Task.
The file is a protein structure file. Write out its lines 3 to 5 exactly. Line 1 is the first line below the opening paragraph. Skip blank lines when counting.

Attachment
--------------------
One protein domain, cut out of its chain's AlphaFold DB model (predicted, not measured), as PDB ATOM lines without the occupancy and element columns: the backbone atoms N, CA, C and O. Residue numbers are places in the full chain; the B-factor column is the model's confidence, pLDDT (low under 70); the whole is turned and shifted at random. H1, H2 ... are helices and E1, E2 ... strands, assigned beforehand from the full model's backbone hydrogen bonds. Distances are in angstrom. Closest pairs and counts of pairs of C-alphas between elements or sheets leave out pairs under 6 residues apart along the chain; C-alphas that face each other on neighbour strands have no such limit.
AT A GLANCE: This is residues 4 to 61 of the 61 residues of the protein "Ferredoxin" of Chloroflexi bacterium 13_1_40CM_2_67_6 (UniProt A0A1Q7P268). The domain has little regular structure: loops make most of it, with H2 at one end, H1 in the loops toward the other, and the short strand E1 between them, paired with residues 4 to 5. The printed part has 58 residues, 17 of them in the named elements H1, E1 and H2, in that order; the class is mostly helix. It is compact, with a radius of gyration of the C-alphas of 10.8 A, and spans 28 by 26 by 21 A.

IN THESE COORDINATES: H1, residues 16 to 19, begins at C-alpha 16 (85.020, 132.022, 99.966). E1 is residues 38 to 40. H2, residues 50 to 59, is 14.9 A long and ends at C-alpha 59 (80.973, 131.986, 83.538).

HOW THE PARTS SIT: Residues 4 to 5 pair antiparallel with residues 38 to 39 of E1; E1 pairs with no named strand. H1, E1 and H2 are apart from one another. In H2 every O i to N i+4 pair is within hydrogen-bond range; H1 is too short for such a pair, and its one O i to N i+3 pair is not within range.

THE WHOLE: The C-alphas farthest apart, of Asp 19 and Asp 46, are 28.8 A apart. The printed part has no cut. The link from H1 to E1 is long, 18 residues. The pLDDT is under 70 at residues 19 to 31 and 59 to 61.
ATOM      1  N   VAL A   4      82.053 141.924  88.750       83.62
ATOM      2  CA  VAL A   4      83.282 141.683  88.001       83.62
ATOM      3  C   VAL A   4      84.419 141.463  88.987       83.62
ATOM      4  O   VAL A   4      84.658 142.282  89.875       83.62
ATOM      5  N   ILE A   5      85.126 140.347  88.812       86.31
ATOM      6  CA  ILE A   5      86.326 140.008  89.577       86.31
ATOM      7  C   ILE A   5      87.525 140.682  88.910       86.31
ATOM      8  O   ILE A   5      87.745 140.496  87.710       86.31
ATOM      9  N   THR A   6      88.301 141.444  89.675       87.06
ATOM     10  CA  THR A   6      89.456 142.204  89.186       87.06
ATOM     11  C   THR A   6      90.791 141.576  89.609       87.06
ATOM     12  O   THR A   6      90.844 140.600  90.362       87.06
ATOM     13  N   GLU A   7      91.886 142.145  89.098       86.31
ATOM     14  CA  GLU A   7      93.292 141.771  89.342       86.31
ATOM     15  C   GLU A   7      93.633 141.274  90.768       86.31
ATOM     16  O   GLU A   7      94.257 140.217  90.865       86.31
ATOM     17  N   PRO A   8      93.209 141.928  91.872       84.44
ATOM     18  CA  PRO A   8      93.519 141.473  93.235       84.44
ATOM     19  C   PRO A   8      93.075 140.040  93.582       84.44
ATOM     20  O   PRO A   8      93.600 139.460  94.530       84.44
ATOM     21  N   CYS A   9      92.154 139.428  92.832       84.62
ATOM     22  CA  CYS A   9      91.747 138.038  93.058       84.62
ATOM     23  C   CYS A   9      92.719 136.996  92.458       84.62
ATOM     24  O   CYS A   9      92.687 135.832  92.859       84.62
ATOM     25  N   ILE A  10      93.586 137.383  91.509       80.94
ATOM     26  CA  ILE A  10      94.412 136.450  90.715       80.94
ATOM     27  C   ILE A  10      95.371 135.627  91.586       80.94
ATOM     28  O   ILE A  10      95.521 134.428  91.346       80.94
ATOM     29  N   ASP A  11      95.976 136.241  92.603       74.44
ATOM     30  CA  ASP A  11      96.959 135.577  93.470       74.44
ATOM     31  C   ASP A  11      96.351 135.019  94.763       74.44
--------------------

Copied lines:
HOW THE PARTS SIT: Residues 4 to 5 pair antiparallel with residues 38 to 39 of E1; E1 pairs with no named strand. H1, E1 and H2 are apart from one another. In H2 every O i to N i+4 pair is within hydrogen-bond range; H1 is too short for such a pair, and its one O i to N i+3 pair is not within range.

THE WHOLE: The C-alphas farthest apart, of Asp 19 and Asp 46, are 28.8 A apart. The printed part has no cut. The link from H1 to E1 is long, 18 residues. The pLDDT is under 70 at residues 19 to 31 and 59 to 61.
ATOM      1  N   VAL A   4      82.053 141.924  88.750       83.62